Mr. Carciofini has 25 years experience doing research in computer science. He has been the lead software architect on a wide range of software projects. He is sought out for his ability to analyze new problem domains and design and implement novel solutions. Most recently he has been developing systems that use real-time physiological data to augment and improve human performance on a variety of tasks. He was the lead software developer on the DARPA Neurotechnology for Intelligence Analysts program which has shown a six fold increase in productivity using these techniques. On the DARPA Augmented Cognition program he was the key developer of a distributed physiological data collection system that was ultimately used to instrument several National Guard soldiers during a two week training exercise at the Army's Aberdeen Proving Grounds.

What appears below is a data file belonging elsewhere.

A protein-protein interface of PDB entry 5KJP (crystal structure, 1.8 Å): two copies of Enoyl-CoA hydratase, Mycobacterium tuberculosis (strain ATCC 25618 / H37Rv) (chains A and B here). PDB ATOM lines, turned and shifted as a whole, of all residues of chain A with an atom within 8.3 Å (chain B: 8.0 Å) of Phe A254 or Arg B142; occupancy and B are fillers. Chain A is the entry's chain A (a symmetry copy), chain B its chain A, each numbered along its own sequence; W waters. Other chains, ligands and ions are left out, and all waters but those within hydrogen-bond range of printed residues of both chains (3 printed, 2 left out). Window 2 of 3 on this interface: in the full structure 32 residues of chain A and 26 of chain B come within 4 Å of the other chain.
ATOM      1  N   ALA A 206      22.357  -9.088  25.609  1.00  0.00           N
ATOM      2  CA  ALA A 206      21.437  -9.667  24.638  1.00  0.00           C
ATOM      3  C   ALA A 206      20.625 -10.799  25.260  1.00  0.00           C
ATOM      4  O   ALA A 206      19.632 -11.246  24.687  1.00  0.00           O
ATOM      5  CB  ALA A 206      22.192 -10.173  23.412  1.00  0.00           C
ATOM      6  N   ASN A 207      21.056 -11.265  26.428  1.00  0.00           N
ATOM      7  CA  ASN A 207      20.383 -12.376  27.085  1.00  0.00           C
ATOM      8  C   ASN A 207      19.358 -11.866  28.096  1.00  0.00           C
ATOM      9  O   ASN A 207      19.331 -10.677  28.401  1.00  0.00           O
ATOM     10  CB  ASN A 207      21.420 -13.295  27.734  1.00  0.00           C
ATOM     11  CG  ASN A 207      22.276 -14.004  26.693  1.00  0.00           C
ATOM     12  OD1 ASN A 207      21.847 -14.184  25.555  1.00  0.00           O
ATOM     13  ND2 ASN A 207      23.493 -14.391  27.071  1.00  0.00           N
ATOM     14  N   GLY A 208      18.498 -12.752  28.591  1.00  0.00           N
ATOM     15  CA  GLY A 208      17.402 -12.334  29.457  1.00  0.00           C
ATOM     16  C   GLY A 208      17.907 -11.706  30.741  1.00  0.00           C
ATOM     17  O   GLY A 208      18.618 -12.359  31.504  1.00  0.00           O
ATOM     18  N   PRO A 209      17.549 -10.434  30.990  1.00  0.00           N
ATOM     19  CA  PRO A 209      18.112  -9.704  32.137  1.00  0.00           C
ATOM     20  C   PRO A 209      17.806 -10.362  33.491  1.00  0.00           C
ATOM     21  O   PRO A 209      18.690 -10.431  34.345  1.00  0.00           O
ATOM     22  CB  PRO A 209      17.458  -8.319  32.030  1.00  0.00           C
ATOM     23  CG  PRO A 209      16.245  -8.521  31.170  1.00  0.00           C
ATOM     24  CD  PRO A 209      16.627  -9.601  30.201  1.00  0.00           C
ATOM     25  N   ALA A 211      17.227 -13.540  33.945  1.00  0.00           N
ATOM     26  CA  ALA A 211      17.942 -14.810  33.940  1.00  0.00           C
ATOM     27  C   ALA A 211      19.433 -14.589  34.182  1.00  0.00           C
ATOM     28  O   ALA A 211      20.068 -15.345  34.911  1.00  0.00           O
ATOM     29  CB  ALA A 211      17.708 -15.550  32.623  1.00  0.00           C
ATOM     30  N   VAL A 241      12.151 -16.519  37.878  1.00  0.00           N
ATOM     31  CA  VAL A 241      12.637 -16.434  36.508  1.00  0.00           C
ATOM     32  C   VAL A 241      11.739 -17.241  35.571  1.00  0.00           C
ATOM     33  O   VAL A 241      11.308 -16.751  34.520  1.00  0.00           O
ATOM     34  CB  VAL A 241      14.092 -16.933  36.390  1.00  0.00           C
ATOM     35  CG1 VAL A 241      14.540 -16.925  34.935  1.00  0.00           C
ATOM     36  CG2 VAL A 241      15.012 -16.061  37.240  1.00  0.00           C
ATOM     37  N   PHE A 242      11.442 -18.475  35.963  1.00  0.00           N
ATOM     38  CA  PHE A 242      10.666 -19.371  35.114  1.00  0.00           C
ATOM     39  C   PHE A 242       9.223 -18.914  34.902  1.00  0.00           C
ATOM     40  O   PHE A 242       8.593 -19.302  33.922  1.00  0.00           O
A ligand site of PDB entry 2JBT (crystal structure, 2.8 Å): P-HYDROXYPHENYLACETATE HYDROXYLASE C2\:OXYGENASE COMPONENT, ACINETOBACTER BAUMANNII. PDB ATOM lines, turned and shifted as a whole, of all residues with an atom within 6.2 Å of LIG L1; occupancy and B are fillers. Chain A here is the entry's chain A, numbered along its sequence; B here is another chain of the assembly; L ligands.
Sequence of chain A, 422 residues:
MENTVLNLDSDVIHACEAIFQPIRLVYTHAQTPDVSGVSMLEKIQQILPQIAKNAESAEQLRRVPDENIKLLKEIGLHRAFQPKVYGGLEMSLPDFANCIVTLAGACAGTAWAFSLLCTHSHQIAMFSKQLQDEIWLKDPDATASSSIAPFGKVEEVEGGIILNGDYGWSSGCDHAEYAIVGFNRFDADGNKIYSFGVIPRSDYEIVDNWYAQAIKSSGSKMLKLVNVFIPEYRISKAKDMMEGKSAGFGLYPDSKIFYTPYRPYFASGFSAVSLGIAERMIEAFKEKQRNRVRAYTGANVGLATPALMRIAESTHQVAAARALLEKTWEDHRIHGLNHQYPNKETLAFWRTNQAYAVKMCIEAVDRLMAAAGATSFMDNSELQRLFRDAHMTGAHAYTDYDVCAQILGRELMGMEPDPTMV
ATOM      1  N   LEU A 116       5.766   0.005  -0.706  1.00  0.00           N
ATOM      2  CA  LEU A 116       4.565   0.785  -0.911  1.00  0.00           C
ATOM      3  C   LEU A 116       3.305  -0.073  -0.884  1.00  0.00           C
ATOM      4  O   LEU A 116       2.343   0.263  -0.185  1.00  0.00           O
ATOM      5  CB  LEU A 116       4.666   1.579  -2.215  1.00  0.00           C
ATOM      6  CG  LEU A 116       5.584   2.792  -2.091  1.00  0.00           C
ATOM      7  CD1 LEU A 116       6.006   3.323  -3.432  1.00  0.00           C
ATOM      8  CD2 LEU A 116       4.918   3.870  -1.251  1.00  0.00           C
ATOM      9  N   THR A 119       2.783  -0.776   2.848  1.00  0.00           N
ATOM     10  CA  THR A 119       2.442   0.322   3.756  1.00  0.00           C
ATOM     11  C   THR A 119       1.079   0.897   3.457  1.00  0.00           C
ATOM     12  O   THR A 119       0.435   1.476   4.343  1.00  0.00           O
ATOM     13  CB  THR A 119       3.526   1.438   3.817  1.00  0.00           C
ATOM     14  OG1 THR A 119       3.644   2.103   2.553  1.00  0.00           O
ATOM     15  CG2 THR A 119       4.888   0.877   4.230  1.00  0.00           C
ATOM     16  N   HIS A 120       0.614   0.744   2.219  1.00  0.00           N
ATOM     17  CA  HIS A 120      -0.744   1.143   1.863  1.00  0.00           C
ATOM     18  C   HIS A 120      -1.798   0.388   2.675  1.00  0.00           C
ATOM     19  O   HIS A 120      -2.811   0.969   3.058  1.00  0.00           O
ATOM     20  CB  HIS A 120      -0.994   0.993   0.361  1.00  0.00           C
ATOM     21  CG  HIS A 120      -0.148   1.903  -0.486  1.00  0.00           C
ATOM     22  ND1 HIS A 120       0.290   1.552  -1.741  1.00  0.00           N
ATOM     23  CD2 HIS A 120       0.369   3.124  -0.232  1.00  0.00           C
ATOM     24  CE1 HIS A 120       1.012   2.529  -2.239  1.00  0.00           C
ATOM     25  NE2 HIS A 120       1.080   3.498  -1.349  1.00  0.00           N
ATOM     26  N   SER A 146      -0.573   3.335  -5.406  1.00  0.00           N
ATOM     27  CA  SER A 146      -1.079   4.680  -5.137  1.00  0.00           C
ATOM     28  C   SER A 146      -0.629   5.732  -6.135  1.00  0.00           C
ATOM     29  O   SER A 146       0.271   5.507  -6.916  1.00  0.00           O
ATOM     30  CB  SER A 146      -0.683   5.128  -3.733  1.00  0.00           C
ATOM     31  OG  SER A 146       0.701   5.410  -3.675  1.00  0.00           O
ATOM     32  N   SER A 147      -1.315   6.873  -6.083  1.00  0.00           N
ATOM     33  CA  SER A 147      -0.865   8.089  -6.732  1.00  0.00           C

Mr. Carciofini spent several years as the lead architect of Honeywell's constraint-based software library. He was also a key developer using this set of tools to create novel solutions in several domains. These domains included formal verification of the algorithms for Honeywell's MEMS Gyro; petroleum refinery scheduling, batch manufacturing, continuous manufacturing, SAFEbus avionics processor and communications scheduling, satellite operations scheduling, and space shuttle operations planning.
Mr. Carciofini has been recognized with many awards in his service at Honeywell Labs. In 1994 he won Honeywell's highest engineering honor, the H.W. Sweatt Award, for his work on the SAFEbus avionics processor and communications scheduling tool for the Boeing 777. In 2006 he was recognized with the Honeywell Aerospace Technical Achievement Award for his work the DARPA Augmented Cognition (AugCog) program. In 2009 he was again awarded the Honeywell Aerospace Technical Achievement Award as a member of the team on the DARPA Neurotechnology for Intelligence Analysts (NIA) program.